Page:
Simple proof for the infinitude of surds

I am teaching a student proofs this semester. I came across a problem in the text that I cannot think of a simple solution for.

It is in the chapter on "Proof by Contradiction" (the text we are using, for those who are interested, is "Mathematical Proofs: A transition to advanced Mathematics" by Chartrand).

Anyway, here is the problem and here is my proof, which I am pretty sure is valid.

**Result:** Prove that there are infinitely many positive integers $\displaystyle n$ such that $\displaystyle \sqrt{n}$ is irrational.

I will use the fact that if an integer is a perfect square, then it is equivalent to 0 mod 4 or 1 mod 4, as a lemma. (I would prove this separately, or better yet, ask the student to prove it.)

**Proof:**

Assume, to the contrary, that there are only finitely many integers $\displaystyle n$ such that $\displaystyle \sqrt{n}$ is irrational. Then, there is a largest such integer, call it $\displaystyle x$. By the above lemma, we have that $\displaystyle x \equiv 2 ~(\text{mod }4)$ or $\displaystyle x \equiv 3~( \text{mod }4)$. Say the former, then that means $\displaystyle x + 4 \equiv 2 ~(\text{mod }4)$ also, and so $\displaystyle \sqrt{x + 4}$ is irrational as well, since $\displaystyle x + 4$ is not a perfect square. But $\displaystyle x + 4 > x$, and so we have found a larger integer than our largest, a contradiction. Assuming $\displaystyle x \equiv 3 ~(\text{mod }4)$ yields a similar contradiction.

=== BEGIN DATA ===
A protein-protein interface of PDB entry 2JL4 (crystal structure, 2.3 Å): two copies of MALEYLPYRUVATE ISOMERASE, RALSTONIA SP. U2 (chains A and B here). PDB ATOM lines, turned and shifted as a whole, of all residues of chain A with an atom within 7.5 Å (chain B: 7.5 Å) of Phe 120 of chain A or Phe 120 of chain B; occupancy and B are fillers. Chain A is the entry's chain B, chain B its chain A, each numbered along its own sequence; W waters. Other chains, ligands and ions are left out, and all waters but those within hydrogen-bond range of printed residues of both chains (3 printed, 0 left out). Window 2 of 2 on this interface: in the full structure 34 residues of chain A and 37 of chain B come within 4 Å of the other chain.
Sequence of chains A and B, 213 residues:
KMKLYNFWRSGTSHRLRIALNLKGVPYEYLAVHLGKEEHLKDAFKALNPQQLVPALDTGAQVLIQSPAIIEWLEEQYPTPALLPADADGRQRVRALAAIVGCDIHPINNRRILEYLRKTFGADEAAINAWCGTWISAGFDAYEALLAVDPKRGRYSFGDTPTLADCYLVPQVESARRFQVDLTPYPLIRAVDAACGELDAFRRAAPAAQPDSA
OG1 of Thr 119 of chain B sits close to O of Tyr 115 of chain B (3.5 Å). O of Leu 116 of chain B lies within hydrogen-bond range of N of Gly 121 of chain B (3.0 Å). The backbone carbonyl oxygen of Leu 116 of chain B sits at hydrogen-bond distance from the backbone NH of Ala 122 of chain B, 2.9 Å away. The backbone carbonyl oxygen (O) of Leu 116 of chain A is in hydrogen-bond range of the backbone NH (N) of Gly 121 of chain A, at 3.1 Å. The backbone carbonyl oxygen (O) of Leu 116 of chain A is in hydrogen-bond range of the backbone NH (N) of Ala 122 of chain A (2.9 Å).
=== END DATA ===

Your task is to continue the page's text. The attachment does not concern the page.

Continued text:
**QED**

So here's the thing: I know it's a famous result, but the book has not mentioned the lemma I used. And it is not something I think a person who is a beginner when it comes to proofs (and is also a novice when it comes to set theory and number theory) can come up with. I can't really think of any simple ways to prove it though. Do you guys know any easier way?

Thanks